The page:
Electronics > Beginners

Copyright For Electronics?

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Longhair:
I am thinking of using a couple schematics of existing products that are on the market today and duplicate the item as my own (single / personal use only) using SMD instead of Through-hole. Say that in a few years, I want to sell the one-off items because I no longer use them on ebay and by some off chance, the person that buys it works for the company that came out with the original product.

Even though the outside is different, the electronic circuits and part specifications (values) are exactly the same. Would they be able to take legal action against me?

Zero999:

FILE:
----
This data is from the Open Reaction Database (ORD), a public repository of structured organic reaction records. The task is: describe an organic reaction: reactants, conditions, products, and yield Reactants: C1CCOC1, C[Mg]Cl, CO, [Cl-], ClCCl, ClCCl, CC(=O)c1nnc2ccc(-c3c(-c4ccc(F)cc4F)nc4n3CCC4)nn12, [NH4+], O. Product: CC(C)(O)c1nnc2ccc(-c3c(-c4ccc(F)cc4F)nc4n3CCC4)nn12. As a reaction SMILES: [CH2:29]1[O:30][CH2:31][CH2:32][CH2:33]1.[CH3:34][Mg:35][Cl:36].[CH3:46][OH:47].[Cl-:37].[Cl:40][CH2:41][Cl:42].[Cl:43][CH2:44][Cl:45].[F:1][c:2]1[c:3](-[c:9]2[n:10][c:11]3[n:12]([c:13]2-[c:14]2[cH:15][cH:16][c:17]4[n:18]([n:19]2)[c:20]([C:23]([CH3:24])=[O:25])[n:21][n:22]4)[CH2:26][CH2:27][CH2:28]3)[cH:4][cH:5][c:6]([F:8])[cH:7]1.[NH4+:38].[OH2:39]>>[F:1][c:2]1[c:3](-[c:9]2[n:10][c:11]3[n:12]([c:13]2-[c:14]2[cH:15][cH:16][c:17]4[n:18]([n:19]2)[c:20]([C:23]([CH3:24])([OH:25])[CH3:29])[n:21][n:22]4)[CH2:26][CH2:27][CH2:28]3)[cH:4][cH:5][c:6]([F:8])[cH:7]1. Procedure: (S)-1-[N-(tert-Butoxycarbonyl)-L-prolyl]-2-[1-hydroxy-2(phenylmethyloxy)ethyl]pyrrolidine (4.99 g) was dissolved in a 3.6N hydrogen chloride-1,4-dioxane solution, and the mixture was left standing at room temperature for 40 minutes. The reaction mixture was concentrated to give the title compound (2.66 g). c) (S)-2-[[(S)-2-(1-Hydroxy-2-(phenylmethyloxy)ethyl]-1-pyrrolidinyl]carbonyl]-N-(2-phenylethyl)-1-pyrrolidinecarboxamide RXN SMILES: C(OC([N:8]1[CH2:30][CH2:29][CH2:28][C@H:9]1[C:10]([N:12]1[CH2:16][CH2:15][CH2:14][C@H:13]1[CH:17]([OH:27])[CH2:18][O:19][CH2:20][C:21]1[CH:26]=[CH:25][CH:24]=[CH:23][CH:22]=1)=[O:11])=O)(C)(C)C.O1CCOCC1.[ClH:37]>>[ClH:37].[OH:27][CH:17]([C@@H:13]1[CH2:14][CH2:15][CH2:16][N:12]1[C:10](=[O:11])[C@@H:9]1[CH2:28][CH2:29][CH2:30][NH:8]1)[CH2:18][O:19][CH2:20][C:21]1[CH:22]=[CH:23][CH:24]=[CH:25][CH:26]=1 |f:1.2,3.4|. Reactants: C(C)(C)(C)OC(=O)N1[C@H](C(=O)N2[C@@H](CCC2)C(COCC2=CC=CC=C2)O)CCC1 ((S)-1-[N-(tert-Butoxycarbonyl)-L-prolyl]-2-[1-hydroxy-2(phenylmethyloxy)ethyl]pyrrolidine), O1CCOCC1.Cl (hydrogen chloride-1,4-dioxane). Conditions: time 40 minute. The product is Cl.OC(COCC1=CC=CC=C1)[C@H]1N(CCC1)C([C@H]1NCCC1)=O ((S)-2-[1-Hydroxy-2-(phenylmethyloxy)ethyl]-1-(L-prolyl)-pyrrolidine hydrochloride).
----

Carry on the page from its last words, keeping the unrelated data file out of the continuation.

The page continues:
Not if you don't get caught. ;D

williefleete:
copyright is more for written and visual works, eg code on a microcontroller, graphics and maybe in a pinch the PCB design. electronics depending on your circuit is pretty much public domain so to speak if it uses off the shelf parts, however if it uses a specialist chip they probably dont want anyone trying to rip it off (eg a micro controller or ROM etc)

Mechatrommer:
as willie said, i've never heard a circuit is copyrighted, only logo, code, and name. a circuit or idea is usually patented which will expires in several years anyway. if you sell it now and get caught, then they can sue you, but if its already expired, then it become public property.

GeoffS:
If you're talking about one off items, I doubt very much if the original designer would make too much fuss.
At the very worst, you might end up not being allowed to sell the items.

If you were making the items for resale then that's a different story.

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